I am feeling really good; and it’s such a fabulous feeling.
I hope you’re well whatever you’re doing,
…are just a few words to sum up the last few months. It’s really strange. I worked out the other day that I haven’t had a single week free of hospital appointments since I moved back to uni. That’s three months with at least one hospital appointment every week (but sometimes up to four a week).
I am exhausted.
Being perpetually tired is something i’ve had to get used to as of late, and the worst thing is I don’t know what it is that is leaving me so run down. The other day I had my occupational therapy appointment. For anyone who doesn’t know, they basically help you to ‘do’ things better. So in my case – cerebral palsy (right hemi) – they help me to make sure my hand has ‘reached its full potential’ in terms of coordination and control. As it turns out, I have a pretty powerful grip in my palms, but I find controlling my fingers and other fine motor movements completely frustrating. I can’t pick things up with my fingers very easily at all, or do up buttons, or cut up my food at dinner, or use my right hand when my left hand is full (getting on the bus with the change in one hand/ticket in the other/personal belongings balanced somewhere on my person is incredibly challenging).
As is the case for many with a disability you learn to adapt to difficulties, and you manage to find a way around the more challenging daily activities. This isn’t always a conscious effort, and as my occupational therapist pointed out I won’t realise I’m making these changes. The adaptations one makes with CP aren’t ‘natural’; they’re not energy-efficient or ‘easy’ movements because they’re not the movements the body is designed to do. I had always read that people with CP expend between 3-5 times more energy than those without but I didn’t quite realise this until the other day, particularly with regards to my own CP.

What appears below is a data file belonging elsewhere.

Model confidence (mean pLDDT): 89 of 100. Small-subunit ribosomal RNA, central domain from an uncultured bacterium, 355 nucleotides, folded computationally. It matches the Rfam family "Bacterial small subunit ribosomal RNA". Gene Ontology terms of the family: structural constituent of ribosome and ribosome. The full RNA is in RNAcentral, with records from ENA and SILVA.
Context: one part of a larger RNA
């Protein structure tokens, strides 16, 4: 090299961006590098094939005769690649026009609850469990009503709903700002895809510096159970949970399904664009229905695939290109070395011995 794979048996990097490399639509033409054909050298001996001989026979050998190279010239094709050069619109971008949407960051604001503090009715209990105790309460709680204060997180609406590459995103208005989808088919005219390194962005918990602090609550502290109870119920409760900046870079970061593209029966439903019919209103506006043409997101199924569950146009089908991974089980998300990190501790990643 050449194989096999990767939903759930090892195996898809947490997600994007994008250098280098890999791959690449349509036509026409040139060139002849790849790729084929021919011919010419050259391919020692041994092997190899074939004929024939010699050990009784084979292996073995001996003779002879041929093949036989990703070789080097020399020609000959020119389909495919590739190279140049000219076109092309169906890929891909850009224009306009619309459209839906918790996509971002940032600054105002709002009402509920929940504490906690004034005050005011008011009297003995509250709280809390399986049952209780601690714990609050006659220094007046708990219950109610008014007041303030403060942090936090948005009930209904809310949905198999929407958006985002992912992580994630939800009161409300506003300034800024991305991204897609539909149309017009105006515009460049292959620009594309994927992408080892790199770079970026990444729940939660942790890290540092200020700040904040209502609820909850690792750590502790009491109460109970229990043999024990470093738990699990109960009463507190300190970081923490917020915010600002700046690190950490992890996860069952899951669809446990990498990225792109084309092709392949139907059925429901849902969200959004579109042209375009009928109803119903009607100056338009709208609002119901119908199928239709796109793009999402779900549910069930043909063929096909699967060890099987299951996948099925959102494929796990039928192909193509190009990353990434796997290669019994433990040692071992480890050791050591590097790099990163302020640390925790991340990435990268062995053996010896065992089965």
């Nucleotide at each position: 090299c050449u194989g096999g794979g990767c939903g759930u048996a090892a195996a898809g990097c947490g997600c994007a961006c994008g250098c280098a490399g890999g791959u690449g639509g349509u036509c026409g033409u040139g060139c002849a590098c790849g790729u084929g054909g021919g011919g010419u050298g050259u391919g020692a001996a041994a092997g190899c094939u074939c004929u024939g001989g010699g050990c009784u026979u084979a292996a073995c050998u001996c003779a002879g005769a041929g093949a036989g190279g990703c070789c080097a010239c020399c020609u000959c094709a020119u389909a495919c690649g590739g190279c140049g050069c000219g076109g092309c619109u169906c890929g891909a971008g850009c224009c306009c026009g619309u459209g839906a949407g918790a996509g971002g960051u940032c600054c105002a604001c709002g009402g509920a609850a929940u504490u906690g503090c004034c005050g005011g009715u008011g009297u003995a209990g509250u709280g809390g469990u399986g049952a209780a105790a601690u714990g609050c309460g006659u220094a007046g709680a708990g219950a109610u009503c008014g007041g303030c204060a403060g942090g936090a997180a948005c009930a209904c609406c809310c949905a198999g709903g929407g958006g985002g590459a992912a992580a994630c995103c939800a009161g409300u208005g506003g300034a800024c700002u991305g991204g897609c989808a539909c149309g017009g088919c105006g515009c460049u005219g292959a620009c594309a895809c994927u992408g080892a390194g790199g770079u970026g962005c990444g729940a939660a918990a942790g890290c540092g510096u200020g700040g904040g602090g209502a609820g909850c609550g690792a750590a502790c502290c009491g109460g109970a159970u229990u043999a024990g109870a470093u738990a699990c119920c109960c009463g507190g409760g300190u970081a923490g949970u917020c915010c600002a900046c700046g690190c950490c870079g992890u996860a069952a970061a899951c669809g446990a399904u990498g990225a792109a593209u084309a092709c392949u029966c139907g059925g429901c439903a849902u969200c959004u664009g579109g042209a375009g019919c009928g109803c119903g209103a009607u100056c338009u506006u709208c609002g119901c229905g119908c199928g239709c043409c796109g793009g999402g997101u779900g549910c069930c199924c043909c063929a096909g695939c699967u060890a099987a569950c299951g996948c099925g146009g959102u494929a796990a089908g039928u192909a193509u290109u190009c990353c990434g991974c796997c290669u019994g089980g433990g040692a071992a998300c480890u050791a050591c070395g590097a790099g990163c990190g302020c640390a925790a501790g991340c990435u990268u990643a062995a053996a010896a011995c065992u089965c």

My therapist gave me a simple task to complete with my right hand; I had to place plastic pegs into holes on a board. This wasn’t a trick and there was nothing sneaky going on: it was just a simple, easy activity.
But not for me.
As I tried to gain control of my fingers to pick up the pegs I dropped them. I then struggled to get the pegs at the right angle if I managed to pick them up (very awkwardly). My elbow was pointing outward, my wrist was curled under, and my whole posture changed; I was so, so intent on completing this activity my head felt like it would explode. Everything about my body was fixated on trying to complete this one little meaningless task, and it completely exhausted me.
and, most of all, I felt like a failure because I couldn’t.
I’ve never done these tasks before, and I’ve never seen an occupational therapist until this year. Treatment was mostly focused on my leg (physio, the occasional neuro and consultant) and my walking, as I had an operation to enable me to do so when I was very small. I think my hand just got a little bit left out on the way, and as a result I’m finding all these tasks impossible and ridiculous and a little bit of a shock to be honest.
Of course I’ve always known I haven’t had good control over my hand, and I often deliberately avoid using it because I drop things and have in the past been made fun of for it (kids, eh). But this exercise drove it all home to me.
It’s hard to live with a brain injury. It’s frustrating when your body doesn’t behave in the way you want it to. And it’s tiring, because not only is it physically taxing but mentally frustrating.
We had a long discussion about Everything, and it was so refreshing because I felt like she really understood me. We discussed the fatigue, and really it’s probably a variety of things combined into one; med side effects, pain-related tiredness, depression, anxiety, CP…and for now that’s something I have to work through. I need my medication. I can’t just stop doing things. And unfortunately neither my pain nor brain (ha!) can switch off for very long.
But most importantly what my therapist made sure I knew was that it is okay. It is okay to feel this way. It’s okay to take rest days, and it’s okay to have a break.
Living with a disability isn’t easy.
It is not okay however to make myself feel bad about all this, and feel bad about the fact I’m tired, or think of myself as a failure, or less than worthy. Because those thoughts just add fuel to the fire.
Having the depression and anxiety on top of the CP/spinal problem really doesn’t help (and I spend a lot of my day feeling sad/empty/guilty/horribly anxious as it is) but I do not need to add to these feelings.